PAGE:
The May government faces a crisis of relevance. Following news of the pound’s three-month low in wake of May’s Tuesday Brexit speech, Gove’s offering of no further clarity on a Trump brokered US-UK trade deal from 2019, and the video of Mrs. May aimlessly searching for leaders to speak with at the European Summit in December – the epitome of Britain’s position in Europe right now – the UK now stands at the ‘back of the queue’ in many areas of global importance.
We start with Europe. Ever since the Brexit vote, which frustrated ‘Eurocrats’ and various political figures all over Europe, those bloody Europeans have been uncompromising on the EU’s principles of free movement for free market access. Tsk, if only May heeded Cameron’s pragmatism with disincentives for European workers, then single market access might not be at the mercy of ideological imperatives. But the discontinuation of EU membership will be merely an economic blow to the empire of yore. As for our international presence, a series of British blunders in Libya ensued in 2011, parliament was hesitant over the bombing of the Assad regime back in 2013, stifling Obama’s aerial campaign against the Syrian dictator, and Britain being absent from the Minsk Accords in 2014, instead being assumed by France and Germany, has culminated Britain into a sapless ‘yes man’ with no real presence in international processes.
Talking of America, Trump’s rapprochement with Russia is leaving little room for May to maintain the US and UK’s ‘special relationship’. With news on Trump’s foreign policy overwhelmingly swamped by the affectionately coined ‘Vlump’ friendship – cheers, Jimmy Fallon – and one of Trump’s first foreign visits yesterday confirmed to be to a summit in Reykjavik with Putin, where does the absent UK fit in, if at all in this diplomatic upheaval?
It’s common knowledge by now that the May government isn’t a top priority for the next American administration. Despite May’s slimy admiration for the Donald, she was only tenth (!!) on the list of the president-elect’s first calls to foreign leaders. Days later we got good ol’ one of the people Nigel Farage skipping eagerly across the Atlantic to shake hands first with Trump in his high castle, followed by a cringe worthy proposal of Nige taking the role as UK ambassador to the US in what can only be described as a demonstration of the leader of the Free World’s abysmal understanding of the British political system. But oh, May’s a fighter. Beggars can’t be choosers, I suppose, and like a delirious ex who won’t take a hint she maintains high hopes for a closer economic friendship with the United States of Trump at a time when the protectionist Trump-Pence duo are thinking of hashing the NAFTA trade agreement made between the USA’s own North American neighbours.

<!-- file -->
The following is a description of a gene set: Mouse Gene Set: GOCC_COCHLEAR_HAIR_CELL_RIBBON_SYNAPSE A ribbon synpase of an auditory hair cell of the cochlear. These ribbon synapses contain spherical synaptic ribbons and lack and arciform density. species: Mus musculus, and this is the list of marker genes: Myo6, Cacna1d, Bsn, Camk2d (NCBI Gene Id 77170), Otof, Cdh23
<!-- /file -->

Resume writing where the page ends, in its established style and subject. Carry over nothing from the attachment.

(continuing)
Turning back to the suspect Vlump friendship, the UK is now also having to fend off Russian accusations that MI6 was culpable for the dirty dossier; a dossier much raunchier than the dodgy one authored by Alistair Campbell, it implicates the Donald in having kinky sex with prostitutes during his trip to Moscow for the Miss Universe contest in 2013. If Russia’s narrative is picked up by the Trump administration, then it would further bolster the campaign to vilify the US intelligence services, and wouldn’t help the Trump-May rapport any better, either. Lest we also consider the divergent foreign policy towards Russia, with the UK remaining steadfast on Russian sanctions and Trump ready to drop them were Moscow to do ‘some really great things’…
So let me ask again where the UK fits in on the global stage. I’ll tell you where it’s at: the very periphery of the conventional West.
In an increasingly protectionist, inward-looking West, Brexit Britain has to rethink its diplomatic approach to the international community. It must halt burning bridges with the EU if it desires to maintain its economic and political soft power. Elsewhere, although unlikely, and given the desperation of this government’s trading policy, we must side on the line of caution when trading and cooperating with states tarnished with shabby human rights records or run by crony heads of state. By all means rekindle old ties with the Commonwealth and take trade further with the Asian Tigers and Japan, otherwise the UK could be permanently ousted as a major player in its own back garden by Germany, and namely France which overtook our economy last year. Expanding on our humanitarian and foreign aid is a great way of maintaining soft power in far-flung corners of the world at a time when the debate on foreign aid has been hijacked by Brexiteers. But this is the crux of the problem; only until we know what power the Brexiteers are taking back do we know what the future of the UK will be on the world stage.